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This is a great coffee table for small spaces. The pedestal stand not only makes it appear to float above the floor, but also makes it easy to get close to the table when you're sitting on the couch or the floor. The drawer occupies the whole body of the table; providing ample storage for books, magazines, games, coasters, playing cards: even a humidor (I have all of the above in mine at present). When its closed, you can hardly tell that its there.

The table was designed to be built and assembled using simple tools. In fact, it was built and finished right in the living room of my condo, with most of the cutting being done by my local Home Depot.

The table is composed of three items: the body, the drawer and the pedestal. We'll walk through the construction of each piece separately.
 
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Step 1: The Design

Picture of The Design
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Exploded view of body.png
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The design is composed of three boxes: the body, the drawer and the pedestal. To keep construction simple, just reinforced butt joints are used and furniture-grade plywood is used to deliver both the finish and reliability (no planing to true-up the wood, no worrying about warping or expansion, dependable thickness).

For the body, three of the sides are composed of plywood mated to a 1x8 pine board that will form the carcass. This will serve dual duty of reinforcing the butt joints and supporting the top and bottom of the table. The three sides are joined on the inside using small brackets attached to the carcass and glue along the touching edges.

The drawer is attached to the fourth side of the body. The outer face of this side is plywood, identical to the rest of the body. The drawer is attached to the center of this side.

The pedestal is a smaller box requiring less reinforcement so it is built without a carcass. 

Here's the list of tools and materials used for each component:

Body
Sides & Top: 3/4" G2S Birch Plywood (Birch is clear and will take any color stain)
Carcass:  1x8" Pine (you can use plywood but pre-drill all screw holes to prevent splitting)
1/2" Brackets
#6 1 1/2"  Wood screws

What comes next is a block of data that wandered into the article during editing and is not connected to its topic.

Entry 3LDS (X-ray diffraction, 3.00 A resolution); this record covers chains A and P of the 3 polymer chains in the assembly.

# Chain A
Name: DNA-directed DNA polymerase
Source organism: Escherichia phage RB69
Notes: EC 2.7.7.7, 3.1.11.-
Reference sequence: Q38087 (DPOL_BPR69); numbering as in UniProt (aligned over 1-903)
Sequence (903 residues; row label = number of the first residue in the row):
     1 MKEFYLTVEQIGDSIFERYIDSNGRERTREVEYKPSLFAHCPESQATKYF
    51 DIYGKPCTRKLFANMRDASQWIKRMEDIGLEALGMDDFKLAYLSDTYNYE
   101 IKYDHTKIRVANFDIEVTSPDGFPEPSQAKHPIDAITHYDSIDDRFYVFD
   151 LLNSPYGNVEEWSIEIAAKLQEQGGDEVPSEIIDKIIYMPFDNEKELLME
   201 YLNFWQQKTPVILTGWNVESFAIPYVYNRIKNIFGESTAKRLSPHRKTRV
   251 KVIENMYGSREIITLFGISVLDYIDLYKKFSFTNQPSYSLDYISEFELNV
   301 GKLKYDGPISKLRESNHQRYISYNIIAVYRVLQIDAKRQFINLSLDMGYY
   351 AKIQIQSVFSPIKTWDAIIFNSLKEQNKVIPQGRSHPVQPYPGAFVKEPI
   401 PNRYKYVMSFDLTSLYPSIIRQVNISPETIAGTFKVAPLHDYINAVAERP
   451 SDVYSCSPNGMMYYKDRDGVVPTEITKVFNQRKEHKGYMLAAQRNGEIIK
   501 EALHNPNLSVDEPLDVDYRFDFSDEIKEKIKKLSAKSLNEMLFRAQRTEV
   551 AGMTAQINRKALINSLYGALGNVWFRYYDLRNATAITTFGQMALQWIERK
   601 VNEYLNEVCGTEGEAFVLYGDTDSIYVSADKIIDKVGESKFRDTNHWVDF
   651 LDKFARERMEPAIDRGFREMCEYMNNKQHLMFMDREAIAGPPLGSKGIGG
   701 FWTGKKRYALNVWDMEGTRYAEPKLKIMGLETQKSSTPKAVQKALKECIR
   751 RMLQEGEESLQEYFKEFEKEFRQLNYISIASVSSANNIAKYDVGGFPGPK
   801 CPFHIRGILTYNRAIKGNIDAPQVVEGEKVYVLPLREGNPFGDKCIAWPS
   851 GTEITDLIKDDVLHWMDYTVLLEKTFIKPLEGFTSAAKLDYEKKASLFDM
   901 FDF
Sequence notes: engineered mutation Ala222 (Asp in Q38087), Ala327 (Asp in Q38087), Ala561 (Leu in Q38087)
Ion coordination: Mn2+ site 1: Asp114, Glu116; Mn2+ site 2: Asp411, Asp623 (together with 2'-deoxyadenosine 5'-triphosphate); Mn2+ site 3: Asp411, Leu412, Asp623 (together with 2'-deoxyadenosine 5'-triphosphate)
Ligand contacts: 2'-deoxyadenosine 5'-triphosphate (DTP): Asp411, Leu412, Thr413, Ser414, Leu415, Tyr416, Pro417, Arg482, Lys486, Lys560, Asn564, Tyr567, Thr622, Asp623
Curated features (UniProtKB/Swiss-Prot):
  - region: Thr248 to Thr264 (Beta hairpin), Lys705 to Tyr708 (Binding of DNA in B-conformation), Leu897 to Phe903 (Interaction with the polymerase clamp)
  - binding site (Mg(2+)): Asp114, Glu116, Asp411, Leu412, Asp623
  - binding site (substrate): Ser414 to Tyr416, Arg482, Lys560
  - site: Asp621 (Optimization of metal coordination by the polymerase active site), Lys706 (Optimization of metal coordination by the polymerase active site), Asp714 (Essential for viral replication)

Bottom: 1/4"  Plywood (any grade)

Drawer
3/4" G2S Birch Plywood Face
20" Accurride Drawer Slides
1/8" MDF Bottom
1"x6" Pine Sides & Back
#6 1 1/2" Screws
#6 1/2" screws with washers

Pedestal
3/4" G2S Birch Plywood Face
#8 Screws

Finish
Water-based Stain
Clear Urethane Coat
3/4" Iron-on Birch Veneer

Tools
Screwdriver
Saw (optional)
Sandpaper
Utility knife / Veneer trimmer
Hammer
Wood Glue
Wood filler
Clothes Iron

Step 2: The Assembly - Drawer and Pedestal

Picture of The Assembly - Drawer and Pedestal
Drawer 2.jpg
Drawer 3.jpg
Assembly the drawer and pedestal first. They both have similar construction so I'll only show the drawer here.

1. Glue and screw the sides of the drawer together to form a box. Again, a band clamp comes in handy here but is not absolutely necessary.
2. Attach the 1/8" MDF to the bottom of the box from step #1 using screws and glue. Space the screws evenly along the sides with about three screws per side. I used washers on the screws to prevent possible tear-out in the MDF when weight it put in the drawer.
3. Attach the rails of the Accurride to the sides of the drawer. They should be flush with the front face of the drawer and centered from top to bottom.

The pedestal has similar construction; without the MDF bottom. 

Step 3: The Assembly - Body

Picture of The Assembly - Body
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Drawer 3.jpg
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Assembly is pretty simple once you have all the cuts done:

1. First build the three side panels by attaching the 1x8" to the plywood with screws. I use glue as well to secure the fit since everything hangs on these 1x8s.